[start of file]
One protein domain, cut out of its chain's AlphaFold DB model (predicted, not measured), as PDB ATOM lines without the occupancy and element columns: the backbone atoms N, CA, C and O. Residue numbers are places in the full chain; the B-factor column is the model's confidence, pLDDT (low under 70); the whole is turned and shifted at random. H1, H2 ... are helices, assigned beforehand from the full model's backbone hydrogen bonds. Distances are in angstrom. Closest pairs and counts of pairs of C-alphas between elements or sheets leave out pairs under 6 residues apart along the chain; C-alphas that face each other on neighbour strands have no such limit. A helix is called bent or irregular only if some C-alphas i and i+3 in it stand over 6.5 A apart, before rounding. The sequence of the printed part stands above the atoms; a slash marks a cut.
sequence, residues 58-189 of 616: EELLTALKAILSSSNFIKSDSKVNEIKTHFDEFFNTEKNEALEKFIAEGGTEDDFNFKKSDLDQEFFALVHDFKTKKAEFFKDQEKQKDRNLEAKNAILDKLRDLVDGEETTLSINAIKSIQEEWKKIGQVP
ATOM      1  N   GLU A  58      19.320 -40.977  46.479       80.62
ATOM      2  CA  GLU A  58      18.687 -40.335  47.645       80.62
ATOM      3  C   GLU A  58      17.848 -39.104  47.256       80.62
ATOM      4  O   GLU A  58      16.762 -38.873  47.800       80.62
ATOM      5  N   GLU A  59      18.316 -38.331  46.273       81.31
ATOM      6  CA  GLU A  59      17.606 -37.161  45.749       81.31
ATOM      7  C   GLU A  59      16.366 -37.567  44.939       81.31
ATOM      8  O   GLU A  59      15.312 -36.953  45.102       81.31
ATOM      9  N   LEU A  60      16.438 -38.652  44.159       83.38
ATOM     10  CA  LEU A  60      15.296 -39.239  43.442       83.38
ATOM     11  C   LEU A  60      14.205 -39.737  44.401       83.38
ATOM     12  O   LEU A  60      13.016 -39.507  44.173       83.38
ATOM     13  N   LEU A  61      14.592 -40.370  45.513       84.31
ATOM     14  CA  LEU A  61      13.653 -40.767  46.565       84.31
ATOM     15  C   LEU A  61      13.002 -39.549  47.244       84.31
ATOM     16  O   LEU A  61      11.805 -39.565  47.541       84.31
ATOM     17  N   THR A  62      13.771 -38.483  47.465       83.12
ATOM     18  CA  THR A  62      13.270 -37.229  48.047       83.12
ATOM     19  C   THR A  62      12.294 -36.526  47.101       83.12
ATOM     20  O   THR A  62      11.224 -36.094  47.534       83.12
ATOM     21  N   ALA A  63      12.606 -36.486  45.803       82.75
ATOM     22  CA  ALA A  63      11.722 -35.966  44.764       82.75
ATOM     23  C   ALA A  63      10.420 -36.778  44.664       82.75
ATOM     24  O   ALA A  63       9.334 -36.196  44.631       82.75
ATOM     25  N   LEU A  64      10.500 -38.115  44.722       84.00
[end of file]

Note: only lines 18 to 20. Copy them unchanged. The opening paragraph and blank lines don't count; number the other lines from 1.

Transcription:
ATOM     17  N   THR A  62      13.771 -38.483  47.465       83.12
ATOM     18  CA  THR A  62      13.270 -37.229  48.047       83.12
ATOM     19  C   THR A  62      12.294 -36.526  47.101       83.12